- The Washington Times - Saturday, January 8, 2005


By Bharati Mukherjee

Hyperion, $23.95, 293 pages


In her earlier novel, “Desirable Daughters,” Bharati Mukherjee introduced her readers to Tara Bhattacharjee, the daughter of a well-to-do Calcutta Hindu brahmin transplanted to San Francisco. In Miss Mukherjee’s new novel, “The Tree Bride,” Tara is again the central character, but this time, the author seeks not to deal with what she has described as the new American’s struggle over assimilation/cultural retention, but with a “two-way transformation” — whether traditional America is “ready to understand and accept the Hindu immigrant whose world-view accommodates without conflict ghosts and breakthrough information technology … .”

In fact, “The Tree Bride” is an onion-skinned detective story, with each subplot acting as a new layer of discovery. It is set in part in the contemporary California Bay Area and partly in 19th and early-20th century India during the years of the Raj, both at its zenith and in its decline. Contrary to the author’s premise, the mix of ghosts and contemporary technology neither shocks nor surprises, as belief in ghosts is as much a part of European Christian mythology as it is of Indian.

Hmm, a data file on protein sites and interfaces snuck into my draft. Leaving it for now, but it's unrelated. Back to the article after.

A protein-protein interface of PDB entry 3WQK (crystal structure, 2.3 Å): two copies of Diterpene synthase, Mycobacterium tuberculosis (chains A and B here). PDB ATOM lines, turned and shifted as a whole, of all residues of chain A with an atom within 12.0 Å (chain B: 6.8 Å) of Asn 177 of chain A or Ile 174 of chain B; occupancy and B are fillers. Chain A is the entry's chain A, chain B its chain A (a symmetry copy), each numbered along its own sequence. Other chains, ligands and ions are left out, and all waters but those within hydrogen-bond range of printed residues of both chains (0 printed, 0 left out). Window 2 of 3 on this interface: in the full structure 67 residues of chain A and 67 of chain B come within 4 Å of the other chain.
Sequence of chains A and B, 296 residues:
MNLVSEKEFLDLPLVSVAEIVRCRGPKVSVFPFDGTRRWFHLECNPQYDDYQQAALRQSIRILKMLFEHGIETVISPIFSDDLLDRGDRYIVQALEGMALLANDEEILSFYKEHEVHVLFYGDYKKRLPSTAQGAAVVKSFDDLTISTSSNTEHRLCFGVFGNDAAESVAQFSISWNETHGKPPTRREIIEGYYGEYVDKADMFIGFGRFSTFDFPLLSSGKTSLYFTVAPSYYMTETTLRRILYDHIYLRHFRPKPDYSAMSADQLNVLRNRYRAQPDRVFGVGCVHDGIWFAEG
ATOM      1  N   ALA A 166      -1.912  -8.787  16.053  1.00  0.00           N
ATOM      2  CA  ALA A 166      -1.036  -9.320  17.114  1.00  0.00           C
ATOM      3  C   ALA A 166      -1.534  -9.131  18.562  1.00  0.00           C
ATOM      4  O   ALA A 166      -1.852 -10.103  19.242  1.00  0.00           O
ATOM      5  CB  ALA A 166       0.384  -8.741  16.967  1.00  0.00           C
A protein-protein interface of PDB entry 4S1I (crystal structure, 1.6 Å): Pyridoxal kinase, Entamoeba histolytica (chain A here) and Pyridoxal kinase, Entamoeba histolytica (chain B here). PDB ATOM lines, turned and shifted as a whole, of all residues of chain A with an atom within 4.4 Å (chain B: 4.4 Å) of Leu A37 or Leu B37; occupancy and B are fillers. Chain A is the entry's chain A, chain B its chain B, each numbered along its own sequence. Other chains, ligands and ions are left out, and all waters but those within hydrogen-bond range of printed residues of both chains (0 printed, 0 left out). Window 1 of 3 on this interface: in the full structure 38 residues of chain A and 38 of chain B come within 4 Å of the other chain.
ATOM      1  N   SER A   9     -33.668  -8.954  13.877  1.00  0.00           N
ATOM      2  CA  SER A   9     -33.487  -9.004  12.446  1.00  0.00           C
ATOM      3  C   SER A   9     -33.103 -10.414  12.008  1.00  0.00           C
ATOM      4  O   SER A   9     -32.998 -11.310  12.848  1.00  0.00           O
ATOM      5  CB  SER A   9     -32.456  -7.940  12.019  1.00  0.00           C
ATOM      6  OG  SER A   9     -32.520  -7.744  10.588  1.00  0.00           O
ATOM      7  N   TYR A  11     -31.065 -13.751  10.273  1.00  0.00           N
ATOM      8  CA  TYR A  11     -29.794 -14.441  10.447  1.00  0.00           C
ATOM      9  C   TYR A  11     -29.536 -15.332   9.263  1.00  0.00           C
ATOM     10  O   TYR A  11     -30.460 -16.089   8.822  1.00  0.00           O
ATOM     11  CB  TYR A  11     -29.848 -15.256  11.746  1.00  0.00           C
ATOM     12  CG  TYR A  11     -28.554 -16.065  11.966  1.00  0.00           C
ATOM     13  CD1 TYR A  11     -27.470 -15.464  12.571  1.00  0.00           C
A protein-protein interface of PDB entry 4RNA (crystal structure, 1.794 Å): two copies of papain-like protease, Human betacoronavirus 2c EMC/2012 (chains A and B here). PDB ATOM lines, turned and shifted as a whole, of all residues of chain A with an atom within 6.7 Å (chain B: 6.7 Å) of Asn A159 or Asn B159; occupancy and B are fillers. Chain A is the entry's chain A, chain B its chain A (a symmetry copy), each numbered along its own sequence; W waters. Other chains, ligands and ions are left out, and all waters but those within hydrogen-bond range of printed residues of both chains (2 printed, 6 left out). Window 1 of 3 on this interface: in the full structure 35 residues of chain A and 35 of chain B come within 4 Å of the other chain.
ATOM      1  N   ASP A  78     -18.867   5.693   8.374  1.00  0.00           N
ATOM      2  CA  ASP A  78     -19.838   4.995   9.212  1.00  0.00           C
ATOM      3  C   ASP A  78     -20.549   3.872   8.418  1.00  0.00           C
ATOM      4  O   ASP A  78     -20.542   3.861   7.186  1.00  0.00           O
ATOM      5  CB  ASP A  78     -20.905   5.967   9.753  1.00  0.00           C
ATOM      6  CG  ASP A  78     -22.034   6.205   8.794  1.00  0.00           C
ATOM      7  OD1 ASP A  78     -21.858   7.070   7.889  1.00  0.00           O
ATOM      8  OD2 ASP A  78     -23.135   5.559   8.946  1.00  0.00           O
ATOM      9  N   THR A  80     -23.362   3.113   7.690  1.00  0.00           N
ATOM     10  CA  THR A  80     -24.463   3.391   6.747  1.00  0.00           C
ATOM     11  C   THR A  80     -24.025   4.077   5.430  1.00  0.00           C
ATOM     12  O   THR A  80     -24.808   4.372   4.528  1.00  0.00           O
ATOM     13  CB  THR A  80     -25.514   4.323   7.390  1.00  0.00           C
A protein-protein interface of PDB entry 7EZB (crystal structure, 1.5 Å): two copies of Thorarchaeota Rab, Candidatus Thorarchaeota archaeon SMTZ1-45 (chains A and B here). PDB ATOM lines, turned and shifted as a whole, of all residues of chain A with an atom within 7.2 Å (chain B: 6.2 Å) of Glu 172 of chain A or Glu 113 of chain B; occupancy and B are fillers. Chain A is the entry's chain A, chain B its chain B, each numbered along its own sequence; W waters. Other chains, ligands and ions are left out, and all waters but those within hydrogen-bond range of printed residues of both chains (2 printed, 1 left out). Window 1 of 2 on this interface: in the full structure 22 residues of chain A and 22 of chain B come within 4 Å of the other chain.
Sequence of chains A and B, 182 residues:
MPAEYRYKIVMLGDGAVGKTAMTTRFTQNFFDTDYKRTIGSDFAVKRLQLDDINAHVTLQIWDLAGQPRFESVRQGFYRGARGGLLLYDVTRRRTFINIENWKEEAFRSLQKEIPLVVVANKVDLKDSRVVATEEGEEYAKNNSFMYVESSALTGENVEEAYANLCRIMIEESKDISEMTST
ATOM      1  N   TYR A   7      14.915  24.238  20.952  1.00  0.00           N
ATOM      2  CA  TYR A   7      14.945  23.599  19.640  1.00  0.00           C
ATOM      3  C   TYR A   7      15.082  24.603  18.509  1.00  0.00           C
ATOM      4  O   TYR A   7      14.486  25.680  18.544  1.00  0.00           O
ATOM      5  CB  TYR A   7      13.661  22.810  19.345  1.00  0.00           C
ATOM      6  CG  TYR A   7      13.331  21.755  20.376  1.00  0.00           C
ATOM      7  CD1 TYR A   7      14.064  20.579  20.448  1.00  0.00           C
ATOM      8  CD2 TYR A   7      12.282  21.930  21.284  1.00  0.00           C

“The Tree Bride” begins just as Tara seems to have reconciled with her divorced husband, Bish Chatterjee, a world famous cyber-communications magnate, when a fierce bomb blast destroys her house, cripples Bish and injures Tara. Tara has been researching the story behind her name-sake, Tara Lata, a distant aunt born in 1874 in the village of Mishtigunj, known as the Tree Bride because when her childhood husband died of a cobra bite on his way to the marriage ceremony, her father married her to a tree to spare her the miserable life of a Brahmin widow.

Tara Lata was five years old at the time. “She spent the next sixty years inside her father’s compound, learning to read and write Bengali and English, then teaching and finally organizing and protesting [British rule].” Shortly after the bomb blast, the modern Tara discovers she is pregnant. Her doctor, Victoria Khanna, gives Tara a box filled with old papers acquired from Dr. Khanna’s father, the illegitimate son of Vertie Treadwell, a British administrator in India, who ended his career in disgrace in the Mishtigunj backwater.